If you think that code is fine as long as it works, you’re in for a huge surprise – guess what? It’s not! Clean code is in fact the fine line between Programming and Good Programming. I bet you can do better than being just an ordinary programmer, because you’re reading this after all. Clean code will not only increase the quality of your projects, but also pave the way to enhancement of skills and career growth. As an experienced developer, have you ever looked back at the work you did in your earlier days? I’m sure it made your head whirl or gasp at the mayhem you created at some point in time.

What is Clean Code?

Code that can be read like poetry or prose and resonates with your soul is the real clean kind (the good code). Clean code exhibits high quality and speaks for itself. It is simply elegant, has converged concepts and can easily be understood by any programmer. If code is not readable by anyone except the author and raises too many questions, it’s obviously bad. Clean code is well organized and single minded when we talk about modules, functions or classes. It is largely immune to hidden bugs, runs all tests and contains no duplication. Someone smart once said that the cleanliness of code can be measured by WTFs/minute!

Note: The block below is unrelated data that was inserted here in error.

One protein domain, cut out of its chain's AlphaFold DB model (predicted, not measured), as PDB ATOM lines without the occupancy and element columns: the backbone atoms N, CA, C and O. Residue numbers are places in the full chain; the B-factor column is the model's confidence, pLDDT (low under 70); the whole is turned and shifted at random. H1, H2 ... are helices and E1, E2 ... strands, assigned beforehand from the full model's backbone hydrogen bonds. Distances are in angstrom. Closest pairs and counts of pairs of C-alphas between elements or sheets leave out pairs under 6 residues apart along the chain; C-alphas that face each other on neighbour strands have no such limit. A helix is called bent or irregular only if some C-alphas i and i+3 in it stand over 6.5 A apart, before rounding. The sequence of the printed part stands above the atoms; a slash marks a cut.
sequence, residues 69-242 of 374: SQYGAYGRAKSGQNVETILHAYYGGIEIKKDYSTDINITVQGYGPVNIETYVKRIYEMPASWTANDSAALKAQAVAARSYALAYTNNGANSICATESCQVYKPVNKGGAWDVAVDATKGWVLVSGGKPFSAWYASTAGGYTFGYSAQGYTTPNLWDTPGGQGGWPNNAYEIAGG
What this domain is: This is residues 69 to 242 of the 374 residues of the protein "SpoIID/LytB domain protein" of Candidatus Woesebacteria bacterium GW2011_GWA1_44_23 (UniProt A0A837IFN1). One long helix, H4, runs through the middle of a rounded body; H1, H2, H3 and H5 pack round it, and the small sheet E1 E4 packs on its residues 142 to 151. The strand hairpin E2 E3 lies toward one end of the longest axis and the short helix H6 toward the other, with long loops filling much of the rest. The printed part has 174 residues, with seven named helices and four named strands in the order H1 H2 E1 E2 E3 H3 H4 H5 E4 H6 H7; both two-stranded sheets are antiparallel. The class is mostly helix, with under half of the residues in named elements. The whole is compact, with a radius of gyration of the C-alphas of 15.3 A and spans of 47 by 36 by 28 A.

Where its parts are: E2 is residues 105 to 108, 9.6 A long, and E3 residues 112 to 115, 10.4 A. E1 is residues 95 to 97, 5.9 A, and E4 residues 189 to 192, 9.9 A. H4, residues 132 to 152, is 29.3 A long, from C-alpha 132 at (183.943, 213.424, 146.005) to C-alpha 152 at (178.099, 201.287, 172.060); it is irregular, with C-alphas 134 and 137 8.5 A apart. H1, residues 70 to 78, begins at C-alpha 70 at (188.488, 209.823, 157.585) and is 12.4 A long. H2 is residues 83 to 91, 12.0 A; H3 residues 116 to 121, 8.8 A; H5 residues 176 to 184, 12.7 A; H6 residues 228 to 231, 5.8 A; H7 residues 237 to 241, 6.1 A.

Why the world needs Clean Code?

The main point of writing clean code is that everyone can interpret it and utilize it to the best of its capabilities. Most software development companies are following the Agile methodology for encouraging efficiency, collaboration and productivity. Therefore, every project is handled by a team of developers that may be responsible for delivering different elements of the same product. It’s no secret that every programmer has their own scripting style and preferences; so if he/she brings messy code to the table, how are others supposed to follow and harmonize?

When contrasting pieces of code are put together, there is a high chance of incompatibility issues and errors. Tight deadlines and pressure from the managerial staff is another reason developers try to make poor code work. There is hardly enough time to execute all necessary tests and make improvements. As a result, whenever a functional software is achieved, it is put forward without thorough consideration. Sometimes old projects need to be revisited and that’s the beginning of a terrifying nightmare. When the code written is far from self-explanatory, it is difficult to revise and debugging becomes impossible.